Originally from Spain, puchero is a big, hearty stew made in various versions all over the Spanish-speaking world, as well as in the former Spanish colony of the Philippines. This is a Mexican version, using venison — although beef is more common.
The word puchero means “stew pot,” and that’s what this is. Endless variations exist, and puchero is eaten in several different ways, too.
Traditionally, you would get a bowl or cup of the broth, and the vegetables and meat in another bowl alongside, very much like French pot au feu or Italian bollito misto. I’m not a fan of that presentation, but you can serve your puchero that way if you’d like.
Puchero is very closely related to Spanish cocido or olla podrida, and to be honest, I am not entirely certain what differentiates them.
Nothing absolute defines puchero. Most, but not all, versions have chickpeas. Most, but not all, do not use other types of dried beans. Most, but not all, use green beans.
Meats for Puchero
Meat is a normal addition, and there is a version of puchero in Yucatan that uses three: chicken, pork and beef. Mine uses shanks from a nilgai I shot in Texas. Shanks, shoulder or neck are what you want here; cheap cuts with lots of connective tissue. Oxtail is another great choice.
If you are working with pork or a bovid — beef, bison, nilgai, blackbuck, oryx — you really want to try to get some marrow into your puchero. It adds needed fat and richness. I scoop it out after the bones have cooked a while.
The basic puchero recipe is to simmer meats until they are more or less ready, discard bones and extract marrow, then add the vegetables one by one.
So Many Vegetables to Choose From
The main difference between those stews and puchero is the size and presence — and importance — of the vegetables. You want to add them one by one so they are all just tender when you eat it.
This is not a “hammer it all day” stew like burgoo or Brunswick stew.
Mostly you want to use a selection of harder root-type vegetables like potatoes, carrots, turnips, etc, squashes of various forms, those chickpeas (canned or dried), something green, and corn.
You’ll note that the corn is still on the cob. I was skeptical of this at first, and did it only because really all the recipes do. My inner voice was like, “Sigh, this is going to make this hard to eat.”
I was wrong. By leaving the corn on the cob, the cobs add a touch of sweet to the stew, and when you pick up the pieces at the end and gnaw on them, it’s like a little dessert. I’m convinced.
Other vegetable options for puchero include sweet potatoes, green chiles, cabbage, rutabaga, onion, garlic, jicama, and occasionally other sorts of beans.
Puchero in Mexico is almost always garnished with cilantro or mint, plus lime juice.
You’ll note that tomato is not on this list. For whatever reason, it’s rarely used in this particular stew, at least not in Mexico or Spain.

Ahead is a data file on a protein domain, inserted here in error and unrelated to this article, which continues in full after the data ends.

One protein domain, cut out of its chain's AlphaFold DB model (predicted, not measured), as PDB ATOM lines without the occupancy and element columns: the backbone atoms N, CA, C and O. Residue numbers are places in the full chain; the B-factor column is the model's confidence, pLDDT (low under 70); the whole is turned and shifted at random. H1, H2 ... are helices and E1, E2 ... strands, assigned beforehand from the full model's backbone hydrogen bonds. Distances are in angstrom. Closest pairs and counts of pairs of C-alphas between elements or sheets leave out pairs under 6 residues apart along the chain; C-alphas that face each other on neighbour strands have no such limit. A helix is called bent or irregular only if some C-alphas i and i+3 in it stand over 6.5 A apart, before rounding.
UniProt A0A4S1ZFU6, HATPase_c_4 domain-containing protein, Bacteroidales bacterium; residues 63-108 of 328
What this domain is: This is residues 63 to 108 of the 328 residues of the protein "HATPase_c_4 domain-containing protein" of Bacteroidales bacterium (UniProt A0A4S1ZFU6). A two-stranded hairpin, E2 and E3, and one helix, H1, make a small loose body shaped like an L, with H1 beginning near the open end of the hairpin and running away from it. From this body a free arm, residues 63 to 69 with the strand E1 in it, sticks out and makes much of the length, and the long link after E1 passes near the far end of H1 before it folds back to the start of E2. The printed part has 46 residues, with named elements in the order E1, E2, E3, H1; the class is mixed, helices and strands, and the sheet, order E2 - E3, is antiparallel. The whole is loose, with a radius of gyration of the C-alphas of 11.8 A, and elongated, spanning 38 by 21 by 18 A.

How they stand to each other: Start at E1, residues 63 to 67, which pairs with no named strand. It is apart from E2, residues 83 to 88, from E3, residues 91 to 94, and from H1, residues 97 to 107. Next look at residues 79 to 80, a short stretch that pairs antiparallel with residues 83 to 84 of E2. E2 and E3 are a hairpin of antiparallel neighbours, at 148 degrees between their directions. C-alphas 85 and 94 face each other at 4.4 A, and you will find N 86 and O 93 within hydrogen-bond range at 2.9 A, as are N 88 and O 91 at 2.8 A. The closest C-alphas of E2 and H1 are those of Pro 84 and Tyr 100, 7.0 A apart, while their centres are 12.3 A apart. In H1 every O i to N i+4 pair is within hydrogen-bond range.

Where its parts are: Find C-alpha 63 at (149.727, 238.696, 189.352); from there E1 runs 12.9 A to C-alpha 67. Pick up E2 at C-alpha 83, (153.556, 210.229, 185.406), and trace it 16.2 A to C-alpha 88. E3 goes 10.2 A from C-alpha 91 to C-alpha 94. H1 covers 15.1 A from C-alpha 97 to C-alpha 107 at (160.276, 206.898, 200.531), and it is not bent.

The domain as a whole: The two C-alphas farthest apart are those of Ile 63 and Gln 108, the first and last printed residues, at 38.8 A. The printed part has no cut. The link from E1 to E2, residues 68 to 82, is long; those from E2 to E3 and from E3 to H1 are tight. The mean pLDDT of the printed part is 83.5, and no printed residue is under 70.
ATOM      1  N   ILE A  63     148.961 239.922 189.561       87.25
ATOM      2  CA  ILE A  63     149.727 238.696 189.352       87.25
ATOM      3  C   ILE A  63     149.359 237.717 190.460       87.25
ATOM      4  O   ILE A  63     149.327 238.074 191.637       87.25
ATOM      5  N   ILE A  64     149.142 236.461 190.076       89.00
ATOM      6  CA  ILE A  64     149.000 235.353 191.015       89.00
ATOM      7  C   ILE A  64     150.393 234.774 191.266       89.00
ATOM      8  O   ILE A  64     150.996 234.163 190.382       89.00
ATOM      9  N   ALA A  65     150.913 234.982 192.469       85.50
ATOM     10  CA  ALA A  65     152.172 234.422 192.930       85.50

Once made, puchero will keep for a few days in the fridge. Reheat it gently, however, or the vegetables will turn to mush.
- 4 pounds beef or venison shank, or shoulder or neck meat
- 1 teaspoon oregano, Mexican if possible
- 1 teaspoon ground cumin
- 1 teaspoon ground coriander
- 1 teaspoon ground black pepper
- 1/2 teaspoon ground anise or 1 star anise (optional)
- A 2-inch piece of cinnamon (optional)
- A pinch of saffron (optional)
- 6 cloves garlic, whole and peeled
- 1 white or yellow onion, sliced
- 1 1/2 pounds potatoes, cut into chunks
- 1 pound winter squash, cut into chunks
- 2 chayotes, cut into chunks (optional)
- 4 Anaheim or poblano chiles, roasted, seeded and cut into chunks
- 3 ears of corn, cut into 1 or 2 inch rounds
- 1/2 pound green beans, cut into bite-sized pieces
- 1 pound cooked garbanzo beans, canned or pre-cooked
- 1/2 cup chopped cilantro
- Lime wedges to serve
- Salt the meat well before you chop all the vegetables. When those are done, put the meat in a large pot and add about 1 gallon of water, more or less. Bring this to a boil and skim off the froth that floats to the surface. Drop the heat to a simmer and add the garlic and all the seasonings. Simmer, partially covered, for 3 hours.
- The meats should be tender by now; check after 2 hours. Remove the meats and strip off the meat, chopping it into bite-sized pieces. Discard any bones. If there is marrow in the bones, scoop it out and add it to the stew; you can break it up if you want. Add in the potatoes and onions. Let these simmer 20 minutes.
- Add the winter squash and chayotes and simmer 20 more minutes. Add the green chiles, corn, garbanzo beans and green beans and cook another 10 minutes. Add the cilantro and serve with lime wedges. A drizzle of really good olive oil is a nice touch, too.
Keys to Success
- Note that my meat choice is great, but you can use really any cheap cut that likes long, slow cooking. Stewing hens, wild turkeys, pork hocks and shoulder, old pheasants, shanks of really any animal, oxtail, mutton, you name it.
- The seasoning mix I use is Yucatecan, but you can use all or none of what I use and it’ll fine.
- Don’t like cilantro? Another very common garnish is mint. Parsley is common, too.
- Some versions of this stew add sausages, ranging from blood sausage to chorizo to butifarra. If you use sausages, add them in the last 20 minutes.